We will provide increased opportunities to a range of carers and parents over the year at times and locations which are accessible to them. Networks of parents will be established as a result of the opportunities given. We will see an increase in parents/carers attending our breaks.
We have also successfully achieved this outcome. Both the Mum's and Dad's support groups have become very popular: these separate groups have been shaped by the parents who are attending them in terms of time and venues. We have organised Coffee Mornings in a cafe in the centre of Edinburgh which is most convenient for Mums, these tend to be during the day and help the Mums develop their friendship circles. Dads groups tend to be in the evening around the City centre, perhaps taking part in a quiz night. Parents are finding these peer support groups offer breaks at times which suit them and their families.
One of the mum from our Early Years Service had told her child's Project Worker that she feels quite lonely and isolated and that she tries to make friends in Edinburgh but she finds it very hard. She feels that other parents do not always understand what she is going through with her child who has a diagnosis of Autism. Our Project Worker encouraged mum to come to one of the coffee mornings so she can meet other parents. Mum came along and she met parents who were sharing similar experiences to her and were open to chat or give her information about social work, other services etc. At her first visit Mum exchanged numbers with two other mums and as well as becoming a regular participant at the Coffee mornings Mum has now made lots of friends who have been going out either on their own or taking their kids to the park and other activities together. Mum feels less isolated and often mentions how much she admires those women who have older kids than her and are managing so well. This has reassured that there are effective ways to support her child. Breaks such as coffee mornings which benefit Mums have also had a positive outcome for the children as Mums who have made new friends are more confident about organising play dates together.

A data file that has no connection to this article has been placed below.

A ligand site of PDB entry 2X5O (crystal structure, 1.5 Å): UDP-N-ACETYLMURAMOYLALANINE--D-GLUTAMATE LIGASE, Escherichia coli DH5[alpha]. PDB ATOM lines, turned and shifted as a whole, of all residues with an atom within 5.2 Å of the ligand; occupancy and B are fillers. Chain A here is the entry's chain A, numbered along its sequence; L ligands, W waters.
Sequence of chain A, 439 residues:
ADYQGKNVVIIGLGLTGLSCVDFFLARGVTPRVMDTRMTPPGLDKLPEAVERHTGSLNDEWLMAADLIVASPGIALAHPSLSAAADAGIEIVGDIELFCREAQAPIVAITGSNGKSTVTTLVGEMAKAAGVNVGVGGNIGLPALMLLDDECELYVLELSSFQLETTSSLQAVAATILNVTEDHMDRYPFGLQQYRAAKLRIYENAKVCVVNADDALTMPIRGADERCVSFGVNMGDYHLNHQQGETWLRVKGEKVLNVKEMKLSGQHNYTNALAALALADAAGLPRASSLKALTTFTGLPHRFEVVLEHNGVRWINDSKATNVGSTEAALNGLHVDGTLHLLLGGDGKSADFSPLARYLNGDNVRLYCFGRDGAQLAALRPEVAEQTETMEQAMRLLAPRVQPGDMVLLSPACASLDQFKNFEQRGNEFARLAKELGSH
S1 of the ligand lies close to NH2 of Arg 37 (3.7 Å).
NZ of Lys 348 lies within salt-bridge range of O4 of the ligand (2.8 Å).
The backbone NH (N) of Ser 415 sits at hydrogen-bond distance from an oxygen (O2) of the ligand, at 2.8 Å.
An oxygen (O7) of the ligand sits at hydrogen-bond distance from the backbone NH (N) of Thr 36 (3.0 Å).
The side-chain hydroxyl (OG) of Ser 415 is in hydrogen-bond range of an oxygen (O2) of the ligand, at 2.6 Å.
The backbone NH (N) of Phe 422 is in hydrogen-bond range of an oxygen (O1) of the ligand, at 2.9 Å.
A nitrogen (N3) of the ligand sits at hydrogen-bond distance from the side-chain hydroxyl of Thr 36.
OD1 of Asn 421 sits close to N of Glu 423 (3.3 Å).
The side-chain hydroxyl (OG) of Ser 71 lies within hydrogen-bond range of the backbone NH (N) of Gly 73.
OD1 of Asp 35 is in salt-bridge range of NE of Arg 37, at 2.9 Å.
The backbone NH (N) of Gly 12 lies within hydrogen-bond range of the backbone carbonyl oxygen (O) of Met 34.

Parents/carers will report that they are more confident and resilient in their carer role as a result of having wider networks and increased opportunities. All of our breaks will ensure that they have the capacity to fully participate in the extra challenges of supporting their child.
As well as organising more breaks for children and families we were keen to provide breaks specifically for parents because we were constantly told in surveys were really important. These were organised to remove most of the barriers facing our parents: coffee mornings ran when a child was at school when Mums had windows of opportunity to come along to meet other Mums. Alternatively Mums nights supported those Mums who found it hard to attend during the day. Similarly we found nights out was the best time for most dads. Last year we introduced breaks of this nature for parents of our new Early Years service which meant all the Mums and Dads met other parents with children in the preschool year. As most of these parents were accessing support for their children from us for the first time, this was in many instances the first time they had accessed support for their own needs.
One of the Dads of our Early Years service felt he didn’t have other people in his social circle that would understand his daily life and challenges. They would not understand the challenges or impact of his child's long tantrums, difficulties of toileting, sleepless nights etc. At Dad's night he met two other Dads that also have children with Autism that are a bit older and immediately struck up new friendships. He usually do not have the time to meet outside Dad's nights but they speak and support each other on a weekly basis via social media to share their experiences and according to his wife chat about "dads" topics.